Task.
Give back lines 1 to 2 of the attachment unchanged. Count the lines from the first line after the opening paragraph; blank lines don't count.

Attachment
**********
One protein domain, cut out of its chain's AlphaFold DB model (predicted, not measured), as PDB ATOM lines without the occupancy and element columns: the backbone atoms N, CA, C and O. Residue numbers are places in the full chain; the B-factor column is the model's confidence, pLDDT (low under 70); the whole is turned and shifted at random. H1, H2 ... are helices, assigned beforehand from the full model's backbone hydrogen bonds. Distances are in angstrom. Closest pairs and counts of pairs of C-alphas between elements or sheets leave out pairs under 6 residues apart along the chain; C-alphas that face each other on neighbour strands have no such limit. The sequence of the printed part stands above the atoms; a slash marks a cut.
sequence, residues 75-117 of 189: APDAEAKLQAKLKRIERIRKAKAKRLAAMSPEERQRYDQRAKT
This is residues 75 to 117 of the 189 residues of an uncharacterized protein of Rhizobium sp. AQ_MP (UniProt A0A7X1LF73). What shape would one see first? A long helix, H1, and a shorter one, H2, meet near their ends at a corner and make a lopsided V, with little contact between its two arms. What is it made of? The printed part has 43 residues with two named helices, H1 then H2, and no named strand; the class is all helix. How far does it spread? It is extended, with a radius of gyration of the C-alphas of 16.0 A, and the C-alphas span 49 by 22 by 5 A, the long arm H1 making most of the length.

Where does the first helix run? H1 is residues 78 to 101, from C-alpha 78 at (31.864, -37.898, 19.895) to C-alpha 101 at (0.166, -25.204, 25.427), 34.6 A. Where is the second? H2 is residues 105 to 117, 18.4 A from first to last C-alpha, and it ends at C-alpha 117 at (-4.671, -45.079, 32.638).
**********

sequence, residues 75-117 of 189: APDAEAKLQAKLKRIERIRKAKAKRLAAMSPEERQRYDQRAKT
This is residues 75 to 117 of the 189 residues of an uncharacterized protein of Rhizobium sp. AQ_MP (UniProt A0A7X1LF73). What shape would one see first? A long helix, H1, and a shorter one, H2, meet near their ends at a corner and make a lopsided V, with little contact between its two arms. What is it made of? The printed part has 43 residues with two named helices, H1 then H2, and no named strand; the class is all helix. How far does it spread? It is extended, with a radius of gyration of the C-alphas of 16.0 A, and the C-alphas span 49 by 22 by 5 A, the long arm H1 making most of the length.